X-ray crystallography is a powerful technique for revealing the structure of perfect crystals, which are materials with an unbroken honeycomb of perfectly spaced atoms lined up as neatly as books on a shelf. Yet most structures existing in nature are non-crystalline, with structures far less ordered than their crystalline counterparts picture a rock concert mosh pit rather than soldiers on parade.

"Our current technology is mainly based on crystal structures because we have ways to analyze them," Miao said. "But for non-crystalline structures, no direct experiments have seen atomic structures in three dimensions before."

Probing non-crystalline materials is important because even small variations in structure can greatly alter the electronic properties of a material, Miao noted. The ability to closely examine the inside of a semiconductor, for example, might reveal hidden internal flaws that could affect its performance.

"The three-dimensional atomic resolution of non-crystalline structures remains a major unresolved problem in the physical sciences," he said.

Miao and his colleagues haven't quite cracked the non-crystalline conundrum, but they have shown they can image a structure that isn't perfectly crystalline at a resolution of 2.4 angstroms (the average size of a gold atom is 2.8 angstroms). The gold nanoparticle they measured for their paper turned out to be composed of several different crystal grains, each forming a puzzle piece with atoms aligned in subtly different patterns. A nanostructure with hidden crystalline segments and boundaries inside will behave differently from one made of a single continuous crystal but other techniques would have been unable to visualize them in three dimensions, Miao said.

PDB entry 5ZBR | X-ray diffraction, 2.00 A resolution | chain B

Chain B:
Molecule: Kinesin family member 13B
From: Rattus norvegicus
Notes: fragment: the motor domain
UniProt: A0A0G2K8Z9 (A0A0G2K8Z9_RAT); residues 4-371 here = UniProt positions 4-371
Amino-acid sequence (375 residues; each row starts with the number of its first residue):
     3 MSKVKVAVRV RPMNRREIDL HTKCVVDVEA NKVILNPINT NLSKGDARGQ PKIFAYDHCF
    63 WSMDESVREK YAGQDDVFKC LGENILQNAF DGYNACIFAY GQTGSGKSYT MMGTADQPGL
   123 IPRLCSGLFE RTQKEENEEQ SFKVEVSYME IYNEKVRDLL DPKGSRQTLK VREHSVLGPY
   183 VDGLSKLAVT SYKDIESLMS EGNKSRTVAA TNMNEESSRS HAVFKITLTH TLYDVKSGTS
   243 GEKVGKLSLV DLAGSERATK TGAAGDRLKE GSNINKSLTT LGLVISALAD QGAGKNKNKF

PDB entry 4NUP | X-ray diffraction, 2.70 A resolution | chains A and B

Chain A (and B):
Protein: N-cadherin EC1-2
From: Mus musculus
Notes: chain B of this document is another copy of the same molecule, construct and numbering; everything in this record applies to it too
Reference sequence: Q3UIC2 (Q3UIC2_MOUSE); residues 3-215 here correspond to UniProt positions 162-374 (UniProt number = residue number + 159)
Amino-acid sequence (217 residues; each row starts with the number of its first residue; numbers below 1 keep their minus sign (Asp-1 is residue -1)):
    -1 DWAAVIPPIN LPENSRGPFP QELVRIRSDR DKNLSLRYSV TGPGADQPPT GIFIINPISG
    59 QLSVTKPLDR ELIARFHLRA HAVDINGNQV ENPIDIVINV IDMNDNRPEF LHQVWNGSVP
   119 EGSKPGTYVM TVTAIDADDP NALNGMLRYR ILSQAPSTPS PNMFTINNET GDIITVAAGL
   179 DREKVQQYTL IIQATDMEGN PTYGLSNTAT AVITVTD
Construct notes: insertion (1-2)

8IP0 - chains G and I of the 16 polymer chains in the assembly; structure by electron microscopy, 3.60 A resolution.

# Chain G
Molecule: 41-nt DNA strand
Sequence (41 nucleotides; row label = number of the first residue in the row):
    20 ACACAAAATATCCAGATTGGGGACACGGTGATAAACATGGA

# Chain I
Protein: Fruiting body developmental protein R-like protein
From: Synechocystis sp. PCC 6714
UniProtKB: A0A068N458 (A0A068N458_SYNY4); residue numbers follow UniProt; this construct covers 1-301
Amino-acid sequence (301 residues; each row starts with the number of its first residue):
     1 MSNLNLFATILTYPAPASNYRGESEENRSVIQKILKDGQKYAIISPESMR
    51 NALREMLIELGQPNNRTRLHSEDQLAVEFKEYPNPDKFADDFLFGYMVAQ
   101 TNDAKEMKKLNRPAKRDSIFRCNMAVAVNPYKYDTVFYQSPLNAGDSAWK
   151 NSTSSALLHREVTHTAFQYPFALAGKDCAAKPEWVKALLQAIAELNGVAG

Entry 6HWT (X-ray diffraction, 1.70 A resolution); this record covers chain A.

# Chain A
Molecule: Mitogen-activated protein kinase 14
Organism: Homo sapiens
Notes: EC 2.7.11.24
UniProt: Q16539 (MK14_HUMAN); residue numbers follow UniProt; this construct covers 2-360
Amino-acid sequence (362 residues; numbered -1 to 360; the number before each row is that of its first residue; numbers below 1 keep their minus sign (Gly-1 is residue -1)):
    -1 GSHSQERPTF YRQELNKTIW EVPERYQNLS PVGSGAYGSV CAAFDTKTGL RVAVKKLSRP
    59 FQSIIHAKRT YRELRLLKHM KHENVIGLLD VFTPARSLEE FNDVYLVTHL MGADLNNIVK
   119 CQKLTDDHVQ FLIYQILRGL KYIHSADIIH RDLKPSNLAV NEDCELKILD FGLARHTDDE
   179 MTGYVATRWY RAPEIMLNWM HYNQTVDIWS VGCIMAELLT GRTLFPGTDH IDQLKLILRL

Miao's team also found that the small golden blob they studied was in fact shaped like a multi-faceted gem, though slightly squashed on one side from resting on a flat stage inside the gigantic microscope another small detail that might have been averaged away when using more traditional methods.

This project was inspired by Miao's earlier research, which involved finding ways to minimize the radiation dose administered to patients during CT scans. During a scan, patients must be X-rayed at a variety of angles, and those measurements are combined to give doctors a picture of what's inside the body. Miao found a mathematically more efficient way to obtain similar high-resolution images while taking scans at fewer angles. He later realized that this discovery could benefit scientists probing the insides of nanostructures, not just doctors on the lookout for tumors or fractures.